A spokesman says the carrier’s owner-operators receive 7.5 percent to 11.5 percent of the gross as a surcharge, depending upon where the load is going.

Danny Pike, who is leased to a small Alabama carrier, says that company’s surcharge of 1 cent per mile has been in effect for at least three years. “If it pays enough, I take the load, even if there’s no surcharge,” Pike says. “I can live with it, even though I’m not making near the profit I did five years ago.”

The rise in fuel costs comes at a time when carriers are competing more feverishly than in years past for owner-operators and when truck makers are enjoying a major rebound in sales and orders. In spite of these bullish developments, New York-based Nassau Asset Management has seen a reversal of the two-year decline in truck repossessions. Truck repos rose by a third in the second quarter of 2004 from the first quarter.

“Perhaps the economy is not as robust as we are being told,” says Ed Castagna, senior executive vice president of Nassau. He blamed the increased truck repos on “a number of factors, including rising fuel prices and insurance costs.”

In July, the New York based Standard & Poor’s Ratings Services reported surcharges have offset much of the fuel price increases for carriers, which have increased freight rates an average of 7 percent for less-than-truckload shipments and 14 percent for truckload shipments.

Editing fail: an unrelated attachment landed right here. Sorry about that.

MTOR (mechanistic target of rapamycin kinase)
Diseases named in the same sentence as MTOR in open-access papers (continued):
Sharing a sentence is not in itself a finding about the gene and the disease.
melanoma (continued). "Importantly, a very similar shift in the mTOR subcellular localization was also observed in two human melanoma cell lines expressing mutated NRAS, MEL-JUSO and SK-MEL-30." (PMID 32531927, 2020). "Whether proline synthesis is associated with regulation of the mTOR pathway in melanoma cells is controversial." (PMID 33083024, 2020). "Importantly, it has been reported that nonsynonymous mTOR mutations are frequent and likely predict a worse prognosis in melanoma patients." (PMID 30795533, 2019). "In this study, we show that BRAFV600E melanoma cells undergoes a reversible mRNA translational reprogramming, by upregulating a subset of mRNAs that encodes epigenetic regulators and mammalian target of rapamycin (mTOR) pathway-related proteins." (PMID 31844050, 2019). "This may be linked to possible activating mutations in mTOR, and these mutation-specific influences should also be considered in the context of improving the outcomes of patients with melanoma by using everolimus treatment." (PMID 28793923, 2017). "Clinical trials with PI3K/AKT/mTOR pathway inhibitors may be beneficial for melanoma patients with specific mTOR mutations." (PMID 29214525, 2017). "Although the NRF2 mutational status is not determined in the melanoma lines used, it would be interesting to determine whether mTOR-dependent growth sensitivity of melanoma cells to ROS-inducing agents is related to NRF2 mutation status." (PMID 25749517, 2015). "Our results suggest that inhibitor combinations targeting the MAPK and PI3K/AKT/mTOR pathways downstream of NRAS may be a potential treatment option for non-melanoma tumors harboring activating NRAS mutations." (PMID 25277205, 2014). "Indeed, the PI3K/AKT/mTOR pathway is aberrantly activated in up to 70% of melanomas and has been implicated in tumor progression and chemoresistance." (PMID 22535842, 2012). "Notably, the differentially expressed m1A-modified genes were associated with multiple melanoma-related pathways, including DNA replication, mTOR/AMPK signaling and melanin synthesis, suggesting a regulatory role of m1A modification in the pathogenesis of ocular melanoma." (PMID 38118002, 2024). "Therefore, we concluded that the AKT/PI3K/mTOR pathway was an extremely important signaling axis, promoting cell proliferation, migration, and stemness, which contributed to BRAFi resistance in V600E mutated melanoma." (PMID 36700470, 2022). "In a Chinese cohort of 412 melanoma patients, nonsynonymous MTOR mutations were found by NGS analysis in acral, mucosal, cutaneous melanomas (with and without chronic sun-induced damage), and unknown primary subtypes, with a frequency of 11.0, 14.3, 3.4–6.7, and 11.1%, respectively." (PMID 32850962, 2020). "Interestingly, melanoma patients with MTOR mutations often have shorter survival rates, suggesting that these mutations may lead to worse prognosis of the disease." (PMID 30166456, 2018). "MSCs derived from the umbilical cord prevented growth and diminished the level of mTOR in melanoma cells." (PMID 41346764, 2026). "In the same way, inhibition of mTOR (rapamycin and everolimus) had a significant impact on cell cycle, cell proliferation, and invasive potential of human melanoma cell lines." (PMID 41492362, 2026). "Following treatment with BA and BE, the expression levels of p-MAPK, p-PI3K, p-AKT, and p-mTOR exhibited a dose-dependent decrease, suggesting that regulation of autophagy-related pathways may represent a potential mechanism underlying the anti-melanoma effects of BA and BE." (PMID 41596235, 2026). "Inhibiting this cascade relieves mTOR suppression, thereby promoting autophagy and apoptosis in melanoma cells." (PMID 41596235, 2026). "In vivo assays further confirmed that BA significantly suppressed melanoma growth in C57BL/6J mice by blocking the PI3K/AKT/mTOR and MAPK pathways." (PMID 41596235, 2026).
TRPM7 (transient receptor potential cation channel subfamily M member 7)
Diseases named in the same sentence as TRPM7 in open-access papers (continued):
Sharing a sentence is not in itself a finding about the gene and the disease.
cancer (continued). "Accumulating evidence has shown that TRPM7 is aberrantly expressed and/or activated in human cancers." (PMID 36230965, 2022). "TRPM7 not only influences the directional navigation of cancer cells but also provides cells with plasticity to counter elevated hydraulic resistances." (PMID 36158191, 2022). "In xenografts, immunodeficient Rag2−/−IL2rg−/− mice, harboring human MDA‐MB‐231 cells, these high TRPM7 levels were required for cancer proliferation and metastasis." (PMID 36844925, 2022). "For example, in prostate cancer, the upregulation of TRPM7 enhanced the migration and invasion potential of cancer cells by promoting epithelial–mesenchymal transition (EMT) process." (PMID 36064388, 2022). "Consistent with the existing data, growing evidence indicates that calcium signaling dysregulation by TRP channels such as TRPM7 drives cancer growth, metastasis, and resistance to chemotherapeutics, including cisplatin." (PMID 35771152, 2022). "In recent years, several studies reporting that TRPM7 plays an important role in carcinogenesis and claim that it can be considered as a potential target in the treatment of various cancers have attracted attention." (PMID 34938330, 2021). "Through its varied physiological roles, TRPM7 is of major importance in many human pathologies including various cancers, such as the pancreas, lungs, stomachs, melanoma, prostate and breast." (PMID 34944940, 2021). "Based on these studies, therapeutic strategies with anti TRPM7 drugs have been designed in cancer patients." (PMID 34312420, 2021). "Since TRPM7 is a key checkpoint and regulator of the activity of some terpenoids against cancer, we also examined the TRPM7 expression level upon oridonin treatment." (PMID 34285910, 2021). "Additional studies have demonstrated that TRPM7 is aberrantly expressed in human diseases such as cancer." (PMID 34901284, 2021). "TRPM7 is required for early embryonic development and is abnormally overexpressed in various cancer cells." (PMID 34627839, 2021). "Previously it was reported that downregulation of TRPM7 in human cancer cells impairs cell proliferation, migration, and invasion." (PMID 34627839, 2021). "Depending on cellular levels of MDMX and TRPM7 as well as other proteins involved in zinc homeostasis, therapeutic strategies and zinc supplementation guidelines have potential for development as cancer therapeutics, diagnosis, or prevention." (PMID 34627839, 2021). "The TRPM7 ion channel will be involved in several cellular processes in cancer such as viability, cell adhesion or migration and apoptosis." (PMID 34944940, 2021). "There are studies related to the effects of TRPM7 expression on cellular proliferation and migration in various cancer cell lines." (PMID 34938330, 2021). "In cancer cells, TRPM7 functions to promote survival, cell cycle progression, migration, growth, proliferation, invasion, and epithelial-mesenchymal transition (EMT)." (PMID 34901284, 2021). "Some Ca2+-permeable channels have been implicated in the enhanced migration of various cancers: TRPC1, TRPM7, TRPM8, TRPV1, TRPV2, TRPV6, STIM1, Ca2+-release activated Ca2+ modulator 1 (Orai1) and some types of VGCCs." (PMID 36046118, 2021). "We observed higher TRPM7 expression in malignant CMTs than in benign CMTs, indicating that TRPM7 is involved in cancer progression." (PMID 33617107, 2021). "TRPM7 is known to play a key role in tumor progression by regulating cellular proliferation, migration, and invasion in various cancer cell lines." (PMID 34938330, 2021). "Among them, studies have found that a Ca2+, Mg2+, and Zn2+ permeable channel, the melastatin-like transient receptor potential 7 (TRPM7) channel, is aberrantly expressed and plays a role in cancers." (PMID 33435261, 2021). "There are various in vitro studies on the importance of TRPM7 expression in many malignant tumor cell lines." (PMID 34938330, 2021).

Not all fleets pass along 100 percent of the surcharge to owner-operators, though, notes Spencer. “Money getting skimmed is common in trucking, but may be more common in ports,” he says. The spike in fuel prices was one of the major factors that sparked the outcry from owner-operators in intermodal ports this spring and summer, resulting in shutdowns and other protests.

Federal law requires that owner-operators paid on percentage of revenue be allowed to see documentation of how much the carrier was paid for the load. However, the law does not demand this of carriers who pay on mileage, Spencer says. Truckers and carrier representatives say some fleets are willing to share this information with owner-operators receiving cents-per-mile payments, while others refuse.

In recent years, OOIDA has lobbied for federal fuel surcharge legislation that would have required all carriers, brokers and freight forwarders to impose a minimum fuel surcharge when fuel prices spike. There is no active surcharge bill this year, Spencer says.